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Project Blue Book

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The woo is out there
UFOlogy
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Aliens did it...
... and ran away
This page is about the UFO study done by sane people. For frothing lunacy, see Project Blue Beam.

Project Blue Book was a United States Air Force study into unidentified flying objects, conducted from 1952 until 1970.[1] The Air Force summary of the results is

  1. No UFO reported, investigated and evaluated by the Air Force was ever an indication of threat to our national security;
  2. There was no evidence submitted to or discovered by the Air Force that sightings categorized as "unidentified" represented technological developments or principles beyond the range of modern scientific knowledge; and
  3. There was no evidence indicating that sightings categorized as "unidentified" were extraterrestrial vehicles.

By the time Project Blue Book ended, it had collected 12,618 UFO reports, and concluded that most of them were misidentifications of natural phenomena (clouds, stars, etc.) or conventional aircraft. 718 were not conclusively identified, but did not defy the science or technology of the time.

Also, the whole archive of reports (minus names and similar personal information) is available through the Freedom of Information Act and, of course, online.[1]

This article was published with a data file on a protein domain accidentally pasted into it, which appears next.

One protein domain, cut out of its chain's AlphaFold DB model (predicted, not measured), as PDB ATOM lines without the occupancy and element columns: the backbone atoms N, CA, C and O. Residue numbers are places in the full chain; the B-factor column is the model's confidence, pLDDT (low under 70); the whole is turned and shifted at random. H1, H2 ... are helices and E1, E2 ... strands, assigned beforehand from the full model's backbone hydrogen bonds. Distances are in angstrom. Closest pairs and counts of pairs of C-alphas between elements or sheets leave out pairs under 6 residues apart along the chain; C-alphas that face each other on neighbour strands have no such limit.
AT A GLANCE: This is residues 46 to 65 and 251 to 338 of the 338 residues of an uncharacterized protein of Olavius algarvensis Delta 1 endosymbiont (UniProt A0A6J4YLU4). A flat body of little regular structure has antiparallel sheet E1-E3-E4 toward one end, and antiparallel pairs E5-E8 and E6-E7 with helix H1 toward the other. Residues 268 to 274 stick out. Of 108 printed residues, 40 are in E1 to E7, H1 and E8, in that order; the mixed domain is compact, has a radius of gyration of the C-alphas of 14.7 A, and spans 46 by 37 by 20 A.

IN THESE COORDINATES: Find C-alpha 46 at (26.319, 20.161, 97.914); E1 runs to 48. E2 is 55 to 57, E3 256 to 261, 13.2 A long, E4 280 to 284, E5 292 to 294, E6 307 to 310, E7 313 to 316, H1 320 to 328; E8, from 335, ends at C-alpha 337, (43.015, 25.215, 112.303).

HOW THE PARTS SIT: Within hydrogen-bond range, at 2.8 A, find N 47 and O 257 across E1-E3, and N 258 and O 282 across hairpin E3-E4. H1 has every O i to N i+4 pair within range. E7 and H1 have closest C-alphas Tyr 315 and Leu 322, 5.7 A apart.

Faced with the overwhelming evidence, all of which they could review themselves, conspiracy theorists the world over realised they were wasting their time on this rubbish, turned over a new leaf and did sane things instead.[citation NOT needed]

TV adaptation[edit]

Jack Webb, known for producing cop shows like Dragnet and Adam-12 in the 1960s, turned to Project Bluebook as his inspiration for the 1970s TV series Project UFO.

Although the incidents portrayed in Project UFO were based on real incidents described in Project Bluebook, the series took a lot of liberties with the cases. For example, the pilot episode showed a jet fighter chasing after a UFO and having its engine "mysteriously" conk out; in the real incident, the plane was a propeller-driven fighter whose engine conked out because its pilot flew it far above its service ceiling and starved the engine of air.

In the case of The "Sighting 4020: The Island Incident" the show goes totally off the rails as the reveal at the end is a close up the "scalpel" given by the aliens as the native witch doctor talks about it: "5081 A.D." One has to ask just what was real in that episode and what came out of the writer's imagination.

See also[edit]

External links[edit]

References[edit]

  1. 1.0 1.1 Project Blue Book, UFOs at the US National Archives